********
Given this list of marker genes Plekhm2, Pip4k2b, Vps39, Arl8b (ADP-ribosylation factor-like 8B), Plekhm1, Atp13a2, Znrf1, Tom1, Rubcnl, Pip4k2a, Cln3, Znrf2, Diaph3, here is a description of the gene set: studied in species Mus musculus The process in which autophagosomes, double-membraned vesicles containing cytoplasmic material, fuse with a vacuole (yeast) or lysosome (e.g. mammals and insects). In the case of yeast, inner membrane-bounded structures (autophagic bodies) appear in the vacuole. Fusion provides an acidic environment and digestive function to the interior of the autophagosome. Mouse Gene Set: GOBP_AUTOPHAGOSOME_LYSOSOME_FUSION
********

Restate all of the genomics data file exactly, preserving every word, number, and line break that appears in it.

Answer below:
Given this list of marker genes Plekhm2, Pip4k2b, Vps39, Arl8b (ADP-ribosylation factor-like 8B), Plekhm1, Atp13a2, Znrf1, Tom1, Rubcnl, Pip4k2a, Cln3, Znrf2, Diaph3, here is a description of the gene set: studied in species Mus musculus The process in which autophagosomes, double-membraned vesicles containing cytoplasmic material, fuse with a vacuole (yeast) or lysosome (e.g. mammals and insects). In the case of yeast, inner membrane-bounded structures (autophagic bodies) appear in the vacuole. Fusion provides an acidic environment and digestive function to the interior of the autophagosome. Mouse Gene Set: GOBP_AUTOPHAGOSOME_LYSOSOME_FUSION